Shire has struck a new alliance with the small biopharmaceutical arGEN-X to create novel therapeutic antibodies against multiple targets.

JNJ Faces Flood of Lawsuits for Unauthorized Medical Device PDF Print E-mail
Sunday, 25 March 2012 06:54

The weekly round-up of failed trials, missed targets, and other business mishaps.

Johnson & Johnson sold a vaginal mesh implant for three years before the U.S. Food and Drug Administration approved the device. That device, used to treat pelvic organ prolapse and urinary incontinence, is now the subject of more than 550 lawsuits by women who say it injured them. J&J’s Ethicon unit introduced the device, Gynecare Prolift, in March 2005. The FDA, however, did not become aware of the device until 2007, when J&J was seeking approval for a follow-on device, the Prolift +M.

California Cigarette Tax Could Ignite Cancer Research PDF Print E-mail
Monday, 19 March 2012 07:10

California voters in June will decide on Proposition 29, a measure that would generate more than $700 million a year for cancer research and anti-smoking efforts through a new $1 a pack tax on cigarettes. The measure is opposed by tobacco companies as a “$735 million tax hike” that is “flawed and poorly drafted,” but proponents including patient advocacy groups and universities argue it will bring significant health and economic benefits to the Golden State. We spoke to Jim Knox, vice president of legislative advocacy for the American Cancer Society and a member of the Yes on 29 board, about the proposition, what passage could mean to cancer research, and what it would do for California’s status as a center for biomedical innovation.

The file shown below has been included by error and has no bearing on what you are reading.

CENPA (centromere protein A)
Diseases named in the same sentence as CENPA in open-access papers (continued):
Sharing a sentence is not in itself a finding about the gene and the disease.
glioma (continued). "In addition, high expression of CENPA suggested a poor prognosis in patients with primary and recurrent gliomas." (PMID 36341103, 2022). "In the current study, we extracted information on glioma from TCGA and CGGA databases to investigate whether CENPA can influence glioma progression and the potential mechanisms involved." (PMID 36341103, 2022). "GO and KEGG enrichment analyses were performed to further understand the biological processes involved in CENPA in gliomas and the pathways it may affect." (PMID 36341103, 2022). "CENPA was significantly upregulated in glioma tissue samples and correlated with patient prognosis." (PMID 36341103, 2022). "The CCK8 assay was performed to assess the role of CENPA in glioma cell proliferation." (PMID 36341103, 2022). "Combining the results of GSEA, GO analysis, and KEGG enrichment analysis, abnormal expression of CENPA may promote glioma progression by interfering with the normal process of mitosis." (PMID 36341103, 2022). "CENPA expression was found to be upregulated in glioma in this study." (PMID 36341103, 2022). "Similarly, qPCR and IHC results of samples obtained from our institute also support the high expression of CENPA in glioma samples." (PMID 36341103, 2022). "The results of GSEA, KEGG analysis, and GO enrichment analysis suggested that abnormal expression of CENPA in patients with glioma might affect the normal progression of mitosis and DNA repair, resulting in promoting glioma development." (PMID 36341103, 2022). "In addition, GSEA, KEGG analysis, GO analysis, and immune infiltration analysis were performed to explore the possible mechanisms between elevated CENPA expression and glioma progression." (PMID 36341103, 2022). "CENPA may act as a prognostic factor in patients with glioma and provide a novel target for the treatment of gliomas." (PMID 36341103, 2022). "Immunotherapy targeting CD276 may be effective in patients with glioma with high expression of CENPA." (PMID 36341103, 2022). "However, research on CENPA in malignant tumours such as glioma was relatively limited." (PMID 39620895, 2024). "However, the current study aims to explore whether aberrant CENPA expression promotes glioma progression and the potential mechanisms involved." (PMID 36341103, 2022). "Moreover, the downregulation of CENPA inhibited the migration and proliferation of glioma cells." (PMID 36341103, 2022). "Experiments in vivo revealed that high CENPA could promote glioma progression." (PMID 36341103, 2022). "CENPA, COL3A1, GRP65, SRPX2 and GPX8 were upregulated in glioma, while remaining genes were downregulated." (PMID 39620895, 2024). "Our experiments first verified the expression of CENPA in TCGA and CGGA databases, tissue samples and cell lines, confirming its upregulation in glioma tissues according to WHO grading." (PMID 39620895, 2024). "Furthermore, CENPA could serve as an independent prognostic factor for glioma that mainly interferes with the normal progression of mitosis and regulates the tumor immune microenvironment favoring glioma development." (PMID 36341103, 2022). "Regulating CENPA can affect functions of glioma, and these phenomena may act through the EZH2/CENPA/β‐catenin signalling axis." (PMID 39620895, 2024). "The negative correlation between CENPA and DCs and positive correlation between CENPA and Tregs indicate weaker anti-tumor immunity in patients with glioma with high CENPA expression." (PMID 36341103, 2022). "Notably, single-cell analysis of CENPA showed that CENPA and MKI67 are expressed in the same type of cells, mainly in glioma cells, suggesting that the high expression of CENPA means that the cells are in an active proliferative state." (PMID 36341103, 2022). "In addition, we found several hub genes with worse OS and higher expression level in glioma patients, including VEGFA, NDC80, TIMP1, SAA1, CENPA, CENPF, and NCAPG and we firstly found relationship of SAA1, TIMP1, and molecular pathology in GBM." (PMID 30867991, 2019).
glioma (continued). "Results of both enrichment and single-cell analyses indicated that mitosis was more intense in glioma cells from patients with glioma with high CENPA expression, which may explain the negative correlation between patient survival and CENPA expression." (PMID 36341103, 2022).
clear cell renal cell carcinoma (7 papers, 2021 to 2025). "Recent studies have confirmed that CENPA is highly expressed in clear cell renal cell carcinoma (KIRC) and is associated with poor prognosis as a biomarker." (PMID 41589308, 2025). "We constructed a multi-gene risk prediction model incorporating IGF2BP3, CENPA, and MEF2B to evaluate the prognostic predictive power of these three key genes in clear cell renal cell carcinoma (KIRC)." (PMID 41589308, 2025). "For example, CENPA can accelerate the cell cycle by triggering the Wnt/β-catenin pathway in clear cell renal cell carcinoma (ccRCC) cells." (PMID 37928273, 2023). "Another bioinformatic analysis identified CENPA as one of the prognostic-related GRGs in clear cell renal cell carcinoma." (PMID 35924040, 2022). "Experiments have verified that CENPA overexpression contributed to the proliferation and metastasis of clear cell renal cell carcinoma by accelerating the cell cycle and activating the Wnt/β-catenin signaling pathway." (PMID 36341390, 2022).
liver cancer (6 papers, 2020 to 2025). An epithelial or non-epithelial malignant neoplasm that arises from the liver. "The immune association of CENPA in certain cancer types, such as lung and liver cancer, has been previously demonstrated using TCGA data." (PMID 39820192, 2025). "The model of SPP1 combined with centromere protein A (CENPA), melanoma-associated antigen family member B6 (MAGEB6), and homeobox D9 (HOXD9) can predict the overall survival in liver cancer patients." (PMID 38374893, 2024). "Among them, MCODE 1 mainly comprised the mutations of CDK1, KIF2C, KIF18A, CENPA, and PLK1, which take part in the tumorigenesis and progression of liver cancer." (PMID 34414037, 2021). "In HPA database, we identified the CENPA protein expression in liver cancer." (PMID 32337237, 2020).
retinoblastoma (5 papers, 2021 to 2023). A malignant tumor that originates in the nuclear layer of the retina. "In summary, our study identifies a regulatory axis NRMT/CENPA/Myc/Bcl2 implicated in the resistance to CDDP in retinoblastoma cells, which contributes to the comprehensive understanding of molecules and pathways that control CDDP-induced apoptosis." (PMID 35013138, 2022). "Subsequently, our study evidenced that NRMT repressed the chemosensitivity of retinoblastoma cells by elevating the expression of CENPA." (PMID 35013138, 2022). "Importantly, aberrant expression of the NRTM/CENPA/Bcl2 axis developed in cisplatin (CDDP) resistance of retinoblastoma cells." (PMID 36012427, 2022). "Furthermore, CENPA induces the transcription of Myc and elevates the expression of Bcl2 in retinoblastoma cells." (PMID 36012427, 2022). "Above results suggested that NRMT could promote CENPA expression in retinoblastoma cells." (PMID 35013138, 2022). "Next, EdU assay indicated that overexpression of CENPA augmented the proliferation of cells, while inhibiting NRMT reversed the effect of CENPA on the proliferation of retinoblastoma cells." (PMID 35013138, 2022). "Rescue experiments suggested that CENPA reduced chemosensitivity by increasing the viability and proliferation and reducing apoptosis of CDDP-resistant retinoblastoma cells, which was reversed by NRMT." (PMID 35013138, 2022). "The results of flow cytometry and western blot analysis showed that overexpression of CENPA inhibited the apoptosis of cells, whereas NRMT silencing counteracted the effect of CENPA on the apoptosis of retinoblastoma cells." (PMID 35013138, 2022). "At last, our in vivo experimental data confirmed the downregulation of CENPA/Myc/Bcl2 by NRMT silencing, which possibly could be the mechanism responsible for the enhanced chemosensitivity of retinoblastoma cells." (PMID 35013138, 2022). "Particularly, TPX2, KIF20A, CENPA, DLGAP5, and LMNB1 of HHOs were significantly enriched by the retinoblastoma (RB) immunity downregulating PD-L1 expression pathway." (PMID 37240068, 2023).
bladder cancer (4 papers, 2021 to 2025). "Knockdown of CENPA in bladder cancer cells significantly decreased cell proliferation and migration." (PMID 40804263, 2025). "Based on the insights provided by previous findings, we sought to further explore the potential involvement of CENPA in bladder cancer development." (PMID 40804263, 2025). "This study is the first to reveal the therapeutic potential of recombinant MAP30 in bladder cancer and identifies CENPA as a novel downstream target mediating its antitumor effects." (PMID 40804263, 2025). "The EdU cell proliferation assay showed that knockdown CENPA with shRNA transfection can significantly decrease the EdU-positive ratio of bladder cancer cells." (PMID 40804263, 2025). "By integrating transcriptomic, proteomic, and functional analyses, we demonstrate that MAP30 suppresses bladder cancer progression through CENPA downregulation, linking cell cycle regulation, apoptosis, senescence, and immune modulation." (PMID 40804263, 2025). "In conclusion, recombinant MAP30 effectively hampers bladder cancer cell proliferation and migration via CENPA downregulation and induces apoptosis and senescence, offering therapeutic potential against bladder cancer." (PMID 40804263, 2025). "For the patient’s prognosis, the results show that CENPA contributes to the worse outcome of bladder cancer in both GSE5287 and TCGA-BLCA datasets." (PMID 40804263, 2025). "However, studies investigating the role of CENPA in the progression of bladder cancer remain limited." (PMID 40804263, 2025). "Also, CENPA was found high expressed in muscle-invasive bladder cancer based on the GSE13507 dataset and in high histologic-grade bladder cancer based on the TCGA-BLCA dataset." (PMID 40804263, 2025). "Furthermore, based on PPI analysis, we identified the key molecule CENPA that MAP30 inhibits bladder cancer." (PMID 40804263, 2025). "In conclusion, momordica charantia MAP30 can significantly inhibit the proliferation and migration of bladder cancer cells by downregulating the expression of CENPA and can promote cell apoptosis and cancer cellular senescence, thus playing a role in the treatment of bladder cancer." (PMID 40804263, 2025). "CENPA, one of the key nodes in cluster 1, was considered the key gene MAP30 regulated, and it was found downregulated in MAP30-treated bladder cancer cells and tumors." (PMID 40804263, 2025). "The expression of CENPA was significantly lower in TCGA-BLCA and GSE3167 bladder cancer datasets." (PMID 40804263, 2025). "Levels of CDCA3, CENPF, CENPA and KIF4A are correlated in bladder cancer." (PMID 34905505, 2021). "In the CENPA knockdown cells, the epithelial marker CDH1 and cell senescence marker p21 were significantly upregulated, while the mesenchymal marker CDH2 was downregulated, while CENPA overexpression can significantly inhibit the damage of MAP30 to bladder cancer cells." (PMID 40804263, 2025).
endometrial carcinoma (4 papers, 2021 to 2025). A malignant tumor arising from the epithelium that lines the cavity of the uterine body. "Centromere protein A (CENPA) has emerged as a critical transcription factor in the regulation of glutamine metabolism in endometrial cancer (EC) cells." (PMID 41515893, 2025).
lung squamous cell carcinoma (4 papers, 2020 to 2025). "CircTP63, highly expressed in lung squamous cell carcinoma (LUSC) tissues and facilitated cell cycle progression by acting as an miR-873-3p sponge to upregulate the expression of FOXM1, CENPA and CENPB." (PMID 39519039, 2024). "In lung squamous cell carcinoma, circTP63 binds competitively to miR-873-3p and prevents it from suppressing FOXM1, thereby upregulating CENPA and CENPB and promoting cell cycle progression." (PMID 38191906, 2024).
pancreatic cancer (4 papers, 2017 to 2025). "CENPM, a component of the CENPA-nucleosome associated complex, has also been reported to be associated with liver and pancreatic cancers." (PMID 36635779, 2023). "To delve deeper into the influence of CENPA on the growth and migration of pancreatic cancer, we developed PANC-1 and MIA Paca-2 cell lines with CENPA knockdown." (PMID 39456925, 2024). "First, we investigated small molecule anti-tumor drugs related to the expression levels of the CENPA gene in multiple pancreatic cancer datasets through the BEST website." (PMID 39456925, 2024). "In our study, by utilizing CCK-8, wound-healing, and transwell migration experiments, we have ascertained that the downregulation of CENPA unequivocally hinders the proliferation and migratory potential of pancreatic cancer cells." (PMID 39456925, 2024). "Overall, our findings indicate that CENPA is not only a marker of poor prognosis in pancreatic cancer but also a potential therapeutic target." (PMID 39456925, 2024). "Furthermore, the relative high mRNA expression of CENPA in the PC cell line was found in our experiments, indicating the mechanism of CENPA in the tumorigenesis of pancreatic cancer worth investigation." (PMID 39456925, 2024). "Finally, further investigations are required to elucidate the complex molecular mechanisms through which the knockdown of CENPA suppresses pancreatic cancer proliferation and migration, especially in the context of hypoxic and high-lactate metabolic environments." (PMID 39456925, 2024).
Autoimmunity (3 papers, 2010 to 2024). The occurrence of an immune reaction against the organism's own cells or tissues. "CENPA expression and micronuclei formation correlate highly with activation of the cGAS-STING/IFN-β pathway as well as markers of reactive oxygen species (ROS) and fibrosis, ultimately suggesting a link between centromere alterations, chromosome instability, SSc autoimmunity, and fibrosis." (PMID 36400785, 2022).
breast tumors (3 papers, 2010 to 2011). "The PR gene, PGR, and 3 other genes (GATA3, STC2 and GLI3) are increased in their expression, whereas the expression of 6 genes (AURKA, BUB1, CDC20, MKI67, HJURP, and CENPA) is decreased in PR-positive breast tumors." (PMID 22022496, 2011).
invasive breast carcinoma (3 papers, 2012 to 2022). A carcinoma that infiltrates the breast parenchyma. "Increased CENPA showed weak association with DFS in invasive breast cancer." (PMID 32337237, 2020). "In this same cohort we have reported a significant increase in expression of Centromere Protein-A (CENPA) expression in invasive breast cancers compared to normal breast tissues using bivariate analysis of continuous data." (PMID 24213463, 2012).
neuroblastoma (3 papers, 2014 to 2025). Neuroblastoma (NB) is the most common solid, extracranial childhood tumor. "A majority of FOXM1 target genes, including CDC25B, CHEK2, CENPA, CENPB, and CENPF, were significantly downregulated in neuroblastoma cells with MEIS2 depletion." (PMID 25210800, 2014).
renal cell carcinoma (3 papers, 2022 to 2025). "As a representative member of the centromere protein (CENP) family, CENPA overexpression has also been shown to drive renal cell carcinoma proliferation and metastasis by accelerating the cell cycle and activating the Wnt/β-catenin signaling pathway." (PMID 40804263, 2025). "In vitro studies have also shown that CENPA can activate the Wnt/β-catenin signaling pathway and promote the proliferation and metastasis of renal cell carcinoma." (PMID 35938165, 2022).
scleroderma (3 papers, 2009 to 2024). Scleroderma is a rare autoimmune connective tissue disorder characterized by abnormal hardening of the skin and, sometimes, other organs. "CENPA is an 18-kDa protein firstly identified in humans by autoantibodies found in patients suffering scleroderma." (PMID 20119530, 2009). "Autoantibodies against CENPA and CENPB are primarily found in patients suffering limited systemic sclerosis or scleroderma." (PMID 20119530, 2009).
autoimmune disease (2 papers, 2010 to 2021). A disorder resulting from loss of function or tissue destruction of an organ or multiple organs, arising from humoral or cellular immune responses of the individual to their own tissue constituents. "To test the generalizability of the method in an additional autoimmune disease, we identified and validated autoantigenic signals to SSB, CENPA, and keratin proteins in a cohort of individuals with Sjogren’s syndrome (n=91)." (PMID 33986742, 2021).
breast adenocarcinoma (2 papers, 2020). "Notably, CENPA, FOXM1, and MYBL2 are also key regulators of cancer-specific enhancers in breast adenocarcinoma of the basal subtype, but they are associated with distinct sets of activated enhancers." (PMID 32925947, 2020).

Boston Scientific Connects With Vodafone for Cardiac Monitoring PDF Print E-mail
Monday, 19 March 2012 07:08

New partnership extends the reach of monitoring systems as landline use falls in developed nations.

Boston Scientific says it is extending the wireless network for its in-home Latitude cardiac monitoring system beyond the United States through a new Vodafone partnership.

Shire Buys FerroKin BioSciences for $325 Million PDF Print E-mail
Monday, 19 March 2012 03:32

Attractive market opportunity and good strategic fit draw Shire’s interest.

Shire said it would by FerroKin BioSciences for $100 million in cash and up to $225 million in milestones. The company has developed an experimental drug in mid-stage clinical testing to treat iron overload in anemic patients.

Biogen Idec Looks Ahead on MS PDF Print E-mail
Monday, 19 March 2012 03:23

Seeks novel therapies in deal with MAKScientific’s cannabis-based compounds.